We came early, but not early enough. They were there in droves. The hot China sun beat down on us while we stood in the queue of hundreds. Shining through the haze and smog amplified its humid rays onto our heads as we stood in line. The Chinese around us, prepared for the blaze, held umbrellas and donned visors to combat the wicked eastern sun. At a snail’s pace we crawled forward in line. Standing in the center of one of the largest public squares in the world I distracted myself from the heat to take in the architecture before me. It was hard to fathom the number of city blocks the square covered in total. Surrounded on all sides by the bureaucratic might of the People’s Republic of China, the Great Hall of the People and the Gates of the Forbidden City sent their shadows stretching across the pavement. The towering obelisk, the Monument to the People’s Heroes, made famous by the bloody 1989 protests capped the square’s center. As we snaked our way through the roped queue we turned a corner to stand in front of our destination, the Mausoleum of Mao Zedong.
Passing by I stared up at sculptures depicting Chinese citizens, workers, and soldiers joining together in a collective charge forward towards the future. Out of the heat we ducked into a small building surrounded by glass walls,. Up ahead there was bustle and noise, a break up from the hum drum shuffling of the queued masses. PLA soldiers, in crisp ironed brown uniforms, directed us from the line towards the set up of metal detectors, conveyor belts and scanners. I came prepared, with minimal possessions on my person. Save for my wallet and passport I was unencumbered by the usual travel gear. Entrance to the mausoleum is very strict. No, cameras, cellphones, sandals, or bags are allowed beyond the checkpoint. With a curt nod from the guard I passed through the metal detector and out the back of the glass structure, rejoining the pilgrimage towards the mausoleum entrance. As we made our way up the mausoleum steps vendors passed by peddling flowers. The quiet whispers in Mandarin lowered to an almost inaudible hush as the crowd entered the tomb.
Stepping into the entrance hall I was met with a monolithic statue of Mao Zedong. Perched high atop a granite chair he seemed to gaze down with a look of jovial amusement. The cavernous hall was said to have been constructed of all of the culture treasures of China. Porcelain plates, sand from Taiwan, and rocks from Mount Everest are all materials rumored to be used during construction. Posted guards kept us at a slow walk as we slowly circumvented Mao’s vestige. Those who had purchased flowers stepped forward to place them at the massive pile of bouquets at the leader’s feet. I witnessed a family, father, mother, and son step forward hand in hand, place their flowers, take two steps backwards then simultaneously bow before the memorial. Whatever noise there had been drew down to complete silence as we passed through to a room beyond the massive statue. Despite being part of a long single file crowd the lack of noise made the experience intimate and personal. Alone with my thoughts, surrounded by Chinese culture and architecture and the growing anticipation of finally seeing what we had all entered the building for. In a dimly lit chamber we passed in a horseshoe, never stopping or standing around an illuminated case. Beneath the glass lay the Chairman himself, draped in a flag adorned with hammer and sickle, he looked as though he had just been laid to rest. The wonders of science and cosmetics halting the destructive forces of time. I shot glances around me, at the others viewing the Chinese leader. Sniffling, quiet sobs, and dabbing of eyes all were no stranger to the solemn chamber. It felt as though I had just begun to observe what was before me when the guards unceremoniously ushered the line along and out the far door.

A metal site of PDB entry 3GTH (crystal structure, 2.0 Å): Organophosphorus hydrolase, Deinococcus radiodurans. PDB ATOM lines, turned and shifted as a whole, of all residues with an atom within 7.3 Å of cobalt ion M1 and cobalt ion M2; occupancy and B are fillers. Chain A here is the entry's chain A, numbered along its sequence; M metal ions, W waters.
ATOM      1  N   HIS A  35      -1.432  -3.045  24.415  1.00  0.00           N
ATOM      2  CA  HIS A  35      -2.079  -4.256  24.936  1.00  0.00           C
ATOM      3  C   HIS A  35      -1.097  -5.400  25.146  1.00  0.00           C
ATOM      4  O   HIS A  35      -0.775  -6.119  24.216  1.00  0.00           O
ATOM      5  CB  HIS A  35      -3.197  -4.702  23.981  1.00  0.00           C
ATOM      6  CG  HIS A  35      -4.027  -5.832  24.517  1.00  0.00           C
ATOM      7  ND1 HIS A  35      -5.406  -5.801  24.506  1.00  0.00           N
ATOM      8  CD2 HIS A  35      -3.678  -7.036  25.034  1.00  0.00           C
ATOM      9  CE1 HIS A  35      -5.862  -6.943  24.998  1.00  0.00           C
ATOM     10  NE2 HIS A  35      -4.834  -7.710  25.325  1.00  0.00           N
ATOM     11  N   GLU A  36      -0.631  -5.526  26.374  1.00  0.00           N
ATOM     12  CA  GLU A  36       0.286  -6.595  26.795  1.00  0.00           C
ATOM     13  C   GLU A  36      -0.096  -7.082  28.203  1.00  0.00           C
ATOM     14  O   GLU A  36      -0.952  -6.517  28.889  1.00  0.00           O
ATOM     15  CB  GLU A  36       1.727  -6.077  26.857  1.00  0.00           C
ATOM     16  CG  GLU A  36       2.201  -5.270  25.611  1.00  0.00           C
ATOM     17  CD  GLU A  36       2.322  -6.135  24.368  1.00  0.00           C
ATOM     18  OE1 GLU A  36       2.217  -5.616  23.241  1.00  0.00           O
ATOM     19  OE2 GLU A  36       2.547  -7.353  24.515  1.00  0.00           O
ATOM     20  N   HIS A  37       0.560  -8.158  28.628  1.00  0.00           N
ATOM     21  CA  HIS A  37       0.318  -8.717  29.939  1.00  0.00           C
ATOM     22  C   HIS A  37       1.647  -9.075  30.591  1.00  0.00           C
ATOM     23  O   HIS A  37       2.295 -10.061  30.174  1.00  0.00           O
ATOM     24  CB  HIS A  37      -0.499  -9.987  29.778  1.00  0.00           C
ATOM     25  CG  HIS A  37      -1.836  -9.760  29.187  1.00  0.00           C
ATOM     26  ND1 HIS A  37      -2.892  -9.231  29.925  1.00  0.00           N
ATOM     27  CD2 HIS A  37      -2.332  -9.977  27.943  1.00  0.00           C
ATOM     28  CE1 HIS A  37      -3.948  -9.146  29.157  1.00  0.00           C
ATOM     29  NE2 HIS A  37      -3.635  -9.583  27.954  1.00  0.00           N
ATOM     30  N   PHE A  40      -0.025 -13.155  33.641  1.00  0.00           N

Suddenly I was back out onto the expanse of Tiananmen Square and back into the bright summer sun. I felt myself struggling to recap and reflect on what I had just witnessed. Against his wishes to be cremated the Chairman was laid to rest inside his crystal coffin so all could come and pay their respects. Despite the controversy and atrocity of the past, it was obvious the leader was still a revered part of Chinese culture and society. His picture radiated back from everything from souvenir mugs and hats to the giant portrait hanging above the Gates of the Forbidden City. He was an ender of civil wars, an advocate for the rights of women, and the unifier of the current Chinese state.
I stood in the center of Tiananmen. Chinese bustled this way and that, traversing the giant square in crowded masses. Surrounded by the buildings of politics and culture, I glanced at each of the huge structures, beaming down power and communist icons at the square below. Up atop a towering flag pole a Chinese flag flapped in the breeze. The enormous piece of canvas, with its blood red backdrop emblazoned with five golden stars was one of the largest banners I’d ever seen. Standing in the second largest country by area and first largest by population, standing in the middle of Tienanmen Square, the fourth largest public square in the world, having just viewed the founder of one of today’s strongest superpowers, I felt small.
I think I was supposed to feel this way.